Jesse stood awkwardly next to her trainer who was ringing up customer orders. It was a busy weekday morning at the bagel shop where Jesse had just started working. The trainer didn’t have much time for training.
Jesse anxiously looked over the trainer’s shoulder, hoping to learn some of the cashier functions by observation. She felt self-conscious as customers looked at her and wondered why she wasn’t taking orders too.
She wanted to be useful but she didn’t know how. Jesse hadn’t yet learned to ring up orders. She hadn’t yet learned to make orders. She didn’t know how to operate the espresso machine. She could wipe down tables, but all the tables were clean. She could pass out orders, but there weren’t any orders to pass out at the moment.
A chance to serve finally came when a customer approached and asked her a question. The awkwardness quickly returned when Jesse realized she didn’t know the answer. She had to interrupt the store manager who was also busy cashiering.
Why it’s hard to be a new employee
Most new employees aren’t fully trained when they begin serving customers. Stan Phelps recently wrote that only 25 percent of companies have a formal on-boarding program. For the remaining companies, on-boarding consists of a minimal amount of training before being thrown into the fire.
Minimally trained new employees know how to do a few things but don't know how to fully do their jobs. They must constantly stop and ask questions. They lack the skills, experience, and confidence to serve customers the right way.
It’s not their fault.
It’s just that customers don’t care if this is your first hour of your first day or your 10,000th hour on the job. They expect to be served a certain way. This puts added pressure on the new employee who wants to get it right but doesn’t yet know how.
Experienced employees and managers often don’t understand either. They’re the ones who should be helping the new employee succeed, but it’s been too long since they were in their shoes. Besides, they have a lot to do today besides training.
So new employees like Jesse fumble along.
Some eventually learn to do their jobs and do them well. Others pick up bad habits and never fully realize their potential. Still others dread the feeling of awkward helplessness that comes with being new and quickly decide to take their talents somewhere else.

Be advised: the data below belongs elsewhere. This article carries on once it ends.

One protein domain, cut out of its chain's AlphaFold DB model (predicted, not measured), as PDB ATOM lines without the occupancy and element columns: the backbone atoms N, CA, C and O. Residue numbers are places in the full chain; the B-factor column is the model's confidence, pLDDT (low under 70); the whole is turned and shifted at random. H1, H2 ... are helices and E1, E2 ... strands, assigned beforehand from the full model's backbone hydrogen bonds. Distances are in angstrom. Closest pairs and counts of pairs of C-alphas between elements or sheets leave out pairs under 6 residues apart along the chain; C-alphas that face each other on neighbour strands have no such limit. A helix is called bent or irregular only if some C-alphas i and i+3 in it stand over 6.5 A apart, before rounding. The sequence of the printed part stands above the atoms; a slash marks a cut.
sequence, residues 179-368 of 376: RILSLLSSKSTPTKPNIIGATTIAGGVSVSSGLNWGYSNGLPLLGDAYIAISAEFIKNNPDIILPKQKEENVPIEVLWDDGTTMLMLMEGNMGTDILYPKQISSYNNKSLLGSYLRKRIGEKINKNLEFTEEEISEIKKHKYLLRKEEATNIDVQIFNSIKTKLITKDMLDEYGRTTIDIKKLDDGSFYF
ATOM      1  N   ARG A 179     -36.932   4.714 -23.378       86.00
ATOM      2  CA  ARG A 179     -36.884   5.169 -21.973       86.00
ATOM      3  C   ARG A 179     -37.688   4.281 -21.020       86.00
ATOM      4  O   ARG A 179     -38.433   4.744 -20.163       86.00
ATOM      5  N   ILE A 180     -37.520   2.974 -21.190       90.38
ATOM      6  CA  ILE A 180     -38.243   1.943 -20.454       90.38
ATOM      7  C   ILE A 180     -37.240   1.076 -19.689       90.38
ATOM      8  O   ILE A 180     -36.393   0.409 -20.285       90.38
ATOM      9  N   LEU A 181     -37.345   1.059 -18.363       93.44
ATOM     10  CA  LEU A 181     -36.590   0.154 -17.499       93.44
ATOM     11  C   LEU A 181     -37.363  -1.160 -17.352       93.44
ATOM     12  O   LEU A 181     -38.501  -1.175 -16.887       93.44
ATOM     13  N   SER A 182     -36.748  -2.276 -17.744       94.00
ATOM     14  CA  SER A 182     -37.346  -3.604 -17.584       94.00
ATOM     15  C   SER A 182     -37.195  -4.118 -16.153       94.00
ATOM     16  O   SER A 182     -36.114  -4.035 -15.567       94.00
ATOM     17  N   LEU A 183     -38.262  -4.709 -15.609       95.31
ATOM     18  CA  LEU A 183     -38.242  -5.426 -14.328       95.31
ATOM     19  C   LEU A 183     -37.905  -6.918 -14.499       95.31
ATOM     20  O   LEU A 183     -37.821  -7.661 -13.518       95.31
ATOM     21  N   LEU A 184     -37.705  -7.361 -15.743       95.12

It’s this place between minimal training and customer service mastery that so many employees like Jesse are needlessly lost.
Preventing this from happening requires an understanding of where new employees get lost on the learning curve.
Four Critical Stages Along the Learning Curve
Noel Burch first identified four distinct stages along the learning curve. Each stage is marked by the learner’s skill level compared to how conscious they are of their skill level.
Stage 1: Trainers sometimes refer to stage 1 as the bliss stage because learners don’t know what they don’t know. For a new employee, this might be just prior to the start of a new job. You’d expect someone to be excited about working somewhere new.
Stage 2: Learners become aware of their limited skill level when they reach stage 2. This is usually marked by a corresponding drop in confidence. New employees typically reach this stage when they start learning a new skill.
Stage 3: Learners can demonstrate the skill at a minimal level but they haven’t mastered the skills necessary to be fully successful. The newness and unfamiliarity of the skill makes them very self-conscious This means confidence remains low.
New employees like Jesse are typically somewhere between stages 2 and 3 when they start working directly with customers.
Stage 4: Employees reach stage 4 when they can do their jobs without really thinking about the basic procedures. Confidence here is generally high.
Let’s look at the four stages again with typical confidence levels for each stage:
It’s critical for trainers to offer encouragement to new employees during stages 2 and 3.
Low confidence can quickly lead to disengagement if new employees don’t feel supported. Here are some critical messages that must be communicated to new employees to prevent this from happening:
- Let them know it’s okay to make mistakes during training.
- Commend then on the progress they’re making.
- Be available to guide them and provide assistance.
- Encourage them to stay on track.
The store manager and the trainer at Jesse’s bagel shop weren’t doing any of these things. They were both too busy serving customers to notice Jesse trying hard not to get lost.